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Lev's trackpad keywell board

A little bit of Dactyl, a little bit of Corne, and a *lot* of trackpad space: a unibody split prototype by u/levpopov.
Published June 13, 2022
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The "little bit of Dactyl, little bit of Corne" description comes from designer Lev Popov, but this spacious monoblock split, capable of accommodating a trackpad, resembles the Kinesis Advantage as well.

Design goals

Lev set out three goals for this keyboard:

  • ergo split with a trackpad
  • easy to use on your lap when on the go
  • compact/folding to easily fit in a laptop bag

Built-in trackpad

I love exploring ergo designs, and one thing that felt consistently missing to me is this: “what about the mouse?”. I’m a big fan of boards that try to answer this – mouse keys, built-in trackballs, joysticks, and tiny cirque trackpads are super cool – Lev.

He wanted to build a board around Apple’s trackpad for a couple reasons:

  • Clicking, two-finger scroll, and multi-finger gestures are all effortless since you don’t need to reposition your hand. This is a big win over trackballs and mini-trackpads where you need to reach a separate button for clicking or a modifier for scrolling.
  • The giant touch area lets you comfortably switch hands for mousing, while minimizing hand travel. When centered, you use the left side of the trackpad with your left hand and right side with your right. Alternating hands lets you rest and prevent strain/injury.
  • Design software is optimized for trackpad use. Since every laptop has one, pointing-heavy software like Fusion (CAD), Figma (design), etc. all have first-class trackpad support. "I’m happy using a trackball/trackpoint or mousekeys for casual web browsing, but prefer a trackpad for design work."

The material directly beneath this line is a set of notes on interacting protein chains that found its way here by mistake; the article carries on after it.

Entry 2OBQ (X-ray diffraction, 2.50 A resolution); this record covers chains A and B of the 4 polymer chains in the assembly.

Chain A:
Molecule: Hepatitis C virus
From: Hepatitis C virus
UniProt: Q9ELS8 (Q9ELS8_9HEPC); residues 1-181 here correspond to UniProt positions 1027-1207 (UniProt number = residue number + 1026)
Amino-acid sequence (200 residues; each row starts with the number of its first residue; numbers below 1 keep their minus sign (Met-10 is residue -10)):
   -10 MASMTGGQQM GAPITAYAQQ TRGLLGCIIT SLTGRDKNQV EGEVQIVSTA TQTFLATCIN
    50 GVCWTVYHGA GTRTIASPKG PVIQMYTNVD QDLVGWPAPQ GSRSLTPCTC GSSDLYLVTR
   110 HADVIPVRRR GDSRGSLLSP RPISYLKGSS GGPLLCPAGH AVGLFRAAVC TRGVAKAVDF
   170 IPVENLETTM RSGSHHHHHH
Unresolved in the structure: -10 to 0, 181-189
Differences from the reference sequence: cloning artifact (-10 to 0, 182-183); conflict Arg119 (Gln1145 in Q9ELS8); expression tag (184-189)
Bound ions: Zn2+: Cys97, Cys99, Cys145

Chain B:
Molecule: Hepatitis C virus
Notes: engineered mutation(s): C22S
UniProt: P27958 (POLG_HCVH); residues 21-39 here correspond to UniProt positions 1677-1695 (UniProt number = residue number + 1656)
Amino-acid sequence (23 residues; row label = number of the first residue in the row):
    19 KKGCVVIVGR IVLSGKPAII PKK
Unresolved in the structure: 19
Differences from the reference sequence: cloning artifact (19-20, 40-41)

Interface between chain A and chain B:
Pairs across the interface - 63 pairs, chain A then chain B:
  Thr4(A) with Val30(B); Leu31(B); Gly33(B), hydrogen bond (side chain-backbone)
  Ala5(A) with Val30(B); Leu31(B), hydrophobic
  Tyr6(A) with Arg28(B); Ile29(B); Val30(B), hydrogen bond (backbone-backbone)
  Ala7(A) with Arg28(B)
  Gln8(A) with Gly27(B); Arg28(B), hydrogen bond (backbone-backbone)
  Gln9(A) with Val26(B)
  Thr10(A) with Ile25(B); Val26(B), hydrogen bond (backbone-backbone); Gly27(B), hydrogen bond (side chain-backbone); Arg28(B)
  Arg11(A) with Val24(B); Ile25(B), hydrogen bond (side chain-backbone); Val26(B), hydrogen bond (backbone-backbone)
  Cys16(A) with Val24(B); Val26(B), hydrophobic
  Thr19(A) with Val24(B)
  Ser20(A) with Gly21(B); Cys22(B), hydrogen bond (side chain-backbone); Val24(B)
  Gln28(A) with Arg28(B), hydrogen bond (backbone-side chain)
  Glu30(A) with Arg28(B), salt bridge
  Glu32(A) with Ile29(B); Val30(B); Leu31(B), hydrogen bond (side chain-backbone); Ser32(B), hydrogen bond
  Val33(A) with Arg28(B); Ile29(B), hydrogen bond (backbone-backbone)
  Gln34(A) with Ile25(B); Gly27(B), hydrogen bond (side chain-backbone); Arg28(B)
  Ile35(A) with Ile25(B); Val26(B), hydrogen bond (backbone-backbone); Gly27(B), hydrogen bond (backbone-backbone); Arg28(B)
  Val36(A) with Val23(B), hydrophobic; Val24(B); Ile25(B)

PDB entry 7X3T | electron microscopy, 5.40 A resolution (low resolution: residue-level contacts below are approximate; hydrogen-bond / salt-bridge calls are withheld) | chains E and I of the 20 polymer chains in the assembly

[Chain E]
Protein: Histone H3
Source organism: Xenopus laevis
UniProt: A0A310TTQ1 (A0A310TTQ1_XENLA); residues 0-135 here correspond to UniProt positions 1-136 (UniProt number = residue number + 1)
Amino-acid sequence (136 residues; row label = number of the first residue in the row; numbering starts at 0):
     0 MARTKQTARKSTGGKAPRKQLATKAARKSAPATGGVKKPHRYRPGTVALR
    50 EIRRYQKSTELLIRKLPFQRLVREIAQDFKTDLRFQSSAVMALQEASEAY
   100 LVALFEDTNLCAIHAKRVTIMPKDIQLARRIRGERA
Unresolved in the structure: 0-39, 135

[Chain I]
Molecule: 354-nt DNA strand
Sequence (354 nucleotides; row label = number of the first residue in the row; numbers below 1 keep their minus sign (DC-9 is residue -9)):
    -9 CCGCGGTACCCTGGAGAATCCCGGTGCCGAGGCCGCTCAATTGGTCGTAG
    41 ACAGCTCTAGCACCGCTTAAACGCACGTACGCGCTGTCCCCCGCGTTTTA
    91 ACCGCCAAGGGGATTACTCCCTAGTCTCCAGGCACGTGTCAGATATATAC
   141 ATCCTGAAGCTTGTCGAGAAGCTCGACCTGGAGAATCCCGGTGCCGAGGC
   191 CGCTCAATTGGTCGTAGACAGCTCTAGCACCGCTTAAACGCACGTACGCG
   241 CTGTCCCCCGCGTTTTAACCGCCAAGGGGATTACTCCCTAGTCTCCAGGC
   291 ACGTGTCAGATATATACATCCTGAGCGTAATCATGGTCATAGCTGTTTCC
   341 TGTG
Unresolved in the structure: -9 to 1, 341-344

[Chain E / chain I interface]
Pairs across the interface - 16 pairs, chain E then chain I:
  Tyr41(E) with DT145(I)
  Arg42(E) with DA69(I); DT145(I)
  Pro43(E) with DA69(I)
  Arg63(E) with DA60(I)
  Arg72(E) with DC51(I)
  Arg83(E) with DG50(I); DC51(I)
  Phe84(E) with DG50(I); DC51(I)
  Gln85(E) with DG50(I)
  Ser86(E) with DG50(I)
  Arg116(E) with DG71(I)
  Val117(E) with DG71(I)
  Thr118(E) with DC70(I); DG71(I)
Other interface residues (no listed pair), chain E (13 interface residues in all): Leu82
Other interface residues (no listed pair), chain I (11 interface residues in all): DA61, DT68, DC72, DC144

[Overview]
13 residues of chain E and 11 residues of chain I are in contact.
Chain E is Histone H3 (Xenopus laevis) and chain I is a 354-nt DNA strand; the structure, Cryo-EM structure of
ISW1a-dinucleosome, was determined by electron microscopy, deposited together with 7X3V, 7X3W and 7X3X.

Use on the go

In Lev's opinion, being able to use your keyboard on your lap is huge while on the go (coffee shops, traveling, etc). You can keep your hands low, neutral and relaxed, and you can keep your laptop screen elevated so that you are not slouching and stressing your neck.

By making the keyboard and the trackpad a rigid monoblock (when assembled) it is super easy to use without a supporting surface.

Easy to pack

The trackpad, Apple's Magic Trackpad 2, just slides into the grooves of the left/right halves and is easy to take apart. When disassembled, it all fits in a regular laptop bag.

It just slides into the printed keyboard case. The trackpad is much larger than what I'd ideally want, but the tracking, latency and gesture support are way better than anything else out there – Lev.


I’ve been working on various versions of this board for a few months now, learning CAD, 3D printing, and electronics along the way. It’s fun to look back at the early attempts :) – Lev.


First, Lev tried using a 3D pen to hand-print his very first keywell prototype.

Then he tried 3D scanning his hand to check fit for the keywell design.


I'm amazed at how good of a scan you can get with just an iPhone lidar. Definitely makes dimension tuning easier in CAD – Lev.

Btw, he used Scaniverse for this scan above, but says "I think they all perform about the same since they are hitting the same iOS lidar APIs".

An here is an older attempt with a 5-column layout featuring LPX keycaps.


What’s next?

While Lev is happy with the current version, the project is still very much a work in progress.

Up next is making it customizable and adjustable (tenting, split width, tilt). He is also exploring different key layouts, especially for the thumb cluster, and maybe bringing back the num row.

In addition, he would love to hear your thoughts and suggestions:

I’d love to get feedback from folks interested in this design – what would you like to see? More rows? MX-switches? Rotary encoders? DM me on reddit (u/levpopov) if you have thoughts or if you’d like to try building one!
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Published on Mon 13th Jun 2022. Featured in KBD #82 (source).


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